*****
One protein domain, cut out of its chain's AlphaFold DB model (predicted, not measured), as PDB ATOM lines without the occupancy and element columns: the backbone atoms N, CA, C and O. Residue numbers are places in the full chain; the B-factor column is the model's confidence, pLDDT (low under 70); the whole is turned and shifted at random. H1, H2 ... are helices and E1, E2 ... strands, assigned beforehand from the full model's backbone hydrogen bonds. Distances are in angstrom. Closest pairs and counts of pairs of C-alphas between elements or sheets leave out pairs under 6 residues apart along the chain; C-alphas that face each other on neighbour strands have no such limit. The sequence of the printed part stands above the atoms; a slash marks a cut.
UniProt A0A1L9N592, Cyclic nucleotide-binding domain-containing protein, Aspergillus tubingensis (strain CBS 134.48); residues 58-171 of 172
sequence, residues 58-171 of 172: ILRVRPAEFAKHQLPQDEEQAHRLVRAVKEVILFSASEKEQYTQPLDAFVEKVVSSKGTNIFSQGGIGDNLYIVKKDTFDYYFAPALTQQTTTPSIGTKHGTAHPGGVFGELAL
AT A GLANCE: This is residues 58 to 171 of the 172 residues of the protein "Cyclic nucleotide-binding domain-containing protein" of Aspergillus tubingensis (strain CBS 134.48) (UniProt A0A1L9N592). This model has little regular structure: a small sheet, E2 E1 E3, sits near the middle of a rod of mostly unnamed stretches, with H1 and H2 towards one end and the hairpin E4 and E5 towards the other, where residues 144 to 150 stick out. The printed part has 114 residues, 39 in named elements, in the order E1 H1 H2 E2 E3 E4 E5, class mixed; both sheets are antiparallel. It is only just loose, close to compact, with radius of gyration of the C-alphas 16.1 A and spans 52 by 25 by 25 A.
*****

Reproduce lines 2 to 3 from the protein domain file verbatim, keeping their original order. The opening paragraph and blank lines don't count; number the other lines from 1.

sequence, residues 58-171 of 172: ILRVRPAEFAKHQLPQDEEQAHRLVRAVKEVILFSASEKEQYTQPLDAFVEKVVSSKGTNIFSQGGIGDNLYIVKKDTFDYYFAPALTQQTTTPSIGTKHGTAHPGGVFGELAL
AT A GLANCE: This is residues 58 to 171 of the 172 residues of the protein "Cyclic nucleotide-binding domain-containing protein" of Aspergillus tubingensis (strain CBS 134.48) (UniProt A0A1L9N592). This model has little regular structure: a small sheet, E2 E1 E3, sits near the middle of a rod of mostly unnamed stretches, with H1 and H2 towards one end and the hairpin E4 and E5 towards the other, where residues 144 to 150 stick out. The printed part has 114 residues, 39 in named elements, in the order E1 H1 H2 E2 E3 E4 E5, class mixed; both sheets are antiparallel. It is only just loose, close to compact, with radius of gyration of the C-alphas 16.1 A and spans 52 by 25 by 25 A.